man(1) Manual page archive

     MOUSEFS(4)                                             MOUSEFS(4)

          mousefs, kbdfs  - file systems for mouse and keyboard
          network redirection

          mousefs [ -AdD ] [ -m mnt ] [ -n addr ] [ -V vol ]

          kbdfs [ -AdD ] [ -m mnt ] [ -n addr ] [ -V vol ]

          Mousefs wraps the local mouse to permit mouse redirection.
          This program exports a file system with just two files:
          mouse and mousectl.  These files behave as said in mouse(3).
          By default, mousefs mounts itself at /dev before existing
          devices, or at mnt if -m says so.

          Kbdfs performs the similar task for the keyboard, and sup-
          plies cons (compatible with cons(3)) and kbdctl files.

          Besides forwarding events from the underlying device to the
          process(es) using the files provided, mousefs and kbdfs lis-
          ten for remote calls from other instances of the programs.
          Any event sent from a remote peer will be handled as if sent
          from the local device. This permits other machines to send
          mouse and keyboard events to the machine where the programs

          Calls can be initiated by a write of call address to the
          mousectl file exported by mousefs or to the kbdctl file
          exported by kbdfs. In this case, the program connects to
          such system (using tcp and mouse as the default network and
          port) and redirects events from the local device to that
          connection. A special address local is understood, meaning
          the local system.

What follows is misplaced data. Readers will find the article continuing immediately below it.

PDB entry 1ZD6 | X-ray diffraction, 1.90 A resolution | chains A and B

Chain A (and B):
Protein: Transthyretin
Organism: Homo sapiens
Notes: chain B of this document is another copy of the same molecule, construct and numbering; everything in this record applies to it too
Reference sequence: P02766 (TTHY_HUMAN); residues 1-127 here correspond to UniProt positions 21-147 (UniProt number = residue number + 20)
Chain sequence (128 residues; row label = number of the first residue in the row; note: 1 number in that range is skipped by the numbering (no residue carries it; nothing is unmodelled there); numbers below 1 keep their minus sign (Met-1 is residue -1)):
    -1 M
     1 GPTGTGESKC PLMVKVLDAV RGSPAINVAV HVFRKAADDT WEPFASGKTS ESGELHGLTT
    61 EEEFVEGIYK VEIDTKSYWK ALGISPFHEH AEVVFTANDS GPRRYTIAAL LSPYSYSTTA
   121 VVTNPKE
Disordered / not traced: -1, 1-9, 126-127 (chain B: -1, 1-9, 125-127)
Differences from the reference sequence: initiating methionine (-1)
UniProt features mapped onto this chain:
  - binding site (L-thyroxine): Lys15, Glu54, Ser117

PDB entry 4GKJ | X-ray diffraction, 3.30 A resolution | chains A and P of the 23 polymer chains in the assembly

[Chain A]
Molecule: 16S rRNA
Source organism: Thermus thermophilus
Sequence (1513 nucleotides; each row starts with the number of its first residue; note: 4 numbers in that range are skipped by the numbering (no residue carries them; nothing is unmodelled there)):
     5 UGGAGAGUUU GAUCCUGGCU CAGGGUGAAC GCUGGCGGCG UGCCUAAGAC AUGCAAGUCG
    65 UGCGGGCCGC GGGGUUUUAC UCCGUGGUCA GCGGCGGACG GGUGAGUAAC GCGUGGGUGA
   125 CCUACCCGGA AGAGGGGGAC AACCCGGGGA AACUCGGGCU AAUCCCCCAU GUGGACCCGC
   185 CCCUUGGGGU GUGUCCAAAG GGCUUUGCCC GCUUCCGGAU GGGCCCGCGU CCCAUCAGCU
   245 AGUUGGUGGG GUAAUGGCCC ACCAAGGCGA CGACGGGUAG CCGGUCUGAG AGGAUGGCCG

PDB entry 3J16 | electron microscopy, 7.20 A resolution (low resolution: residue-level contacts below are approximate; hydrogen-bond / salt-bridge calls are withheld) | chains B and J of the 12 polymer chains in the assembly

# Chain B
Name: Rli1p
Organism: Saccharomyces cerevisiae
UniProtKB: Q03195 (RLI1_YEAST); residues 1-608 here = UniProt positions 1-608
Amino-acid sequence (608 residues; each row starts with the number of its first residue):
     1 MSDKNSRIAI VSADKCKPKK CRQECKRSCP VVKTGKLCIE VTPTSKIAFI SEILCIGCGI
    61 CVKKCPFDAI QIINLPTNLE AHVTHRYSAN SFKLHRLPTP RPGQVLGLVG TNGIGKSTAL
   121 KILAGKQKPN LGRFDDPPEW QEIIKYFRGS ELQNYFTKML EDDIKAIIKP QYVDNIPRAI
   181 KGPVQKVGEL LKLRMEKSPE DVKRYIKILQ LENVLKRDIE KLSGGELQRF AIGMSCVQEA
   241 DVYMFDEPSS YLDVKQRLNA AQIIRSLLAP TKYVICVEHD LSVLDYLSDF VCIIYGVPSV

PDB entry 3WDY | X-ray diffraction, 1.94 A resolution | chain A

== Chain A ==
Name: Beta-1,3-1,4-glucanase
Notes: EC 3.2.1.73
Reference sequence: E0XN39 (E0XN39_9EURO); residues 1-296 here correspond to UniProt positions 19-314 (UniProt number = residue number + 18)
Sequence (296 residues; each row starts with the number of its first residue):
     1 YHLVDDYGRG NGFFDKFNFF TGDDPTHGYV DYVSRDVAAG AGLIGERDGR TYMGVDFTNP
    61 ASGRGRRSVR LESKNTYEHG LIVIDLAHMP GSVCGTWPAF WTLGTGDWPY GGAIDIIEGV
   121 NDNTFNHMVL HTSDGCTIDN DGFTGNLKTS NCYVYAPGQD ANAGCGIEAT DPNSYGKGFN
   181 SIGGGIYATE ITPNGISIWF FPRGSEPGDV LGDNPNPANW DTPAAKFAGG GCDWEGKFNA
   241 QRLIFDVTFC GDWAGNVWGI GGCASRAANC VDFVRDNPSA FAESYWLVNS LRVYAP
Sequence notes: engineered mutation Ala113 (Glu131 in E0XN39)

In the case of the mouse, writes to /dev/mouse while the
          system is being called cause event forwarding to the calling
          system, to permit mouse teleporting (e.g., like done by

          To cancel an outgoing call, press mouse button 1 while at
          the top-left corner of the screen (or window) that is donat-
          ing its mouse. This reclaims the mouse for local usage.

          Any connection (no matter who initiated it) can be cancelled
          by a write of close address to the mousectl or kbdctl file.

          When kbdfs is started before, mousefs arranges for the key-
          board to be redirected along with the mouse. This requires
          kbdfs to be started in the machines involved.  Mousefs

     MOUSEFS(4)                                             MOUSEFS(4)

          assumes that the port for a kbdfs is one plus the port for
          the corresponding mousefs in that system.

          Oscreen(1) provides a more convenient user interface to both

          Factotum is used to authenticate with peers. Any protocol
          supported by factotum(4) can be used. Option -A disables
          authentication, option -V can be used to announce a volume,
          as said in planb(4).


          oscreen(1), and mouse(3).

          The programs try to avoid loops by refusing to call others
          while being called, and by refusing to call their own
          address. However, by using multiple IP addresses, these pro-
          grams ban be fooled and loops can be created.  The event
          streams are not encrypted.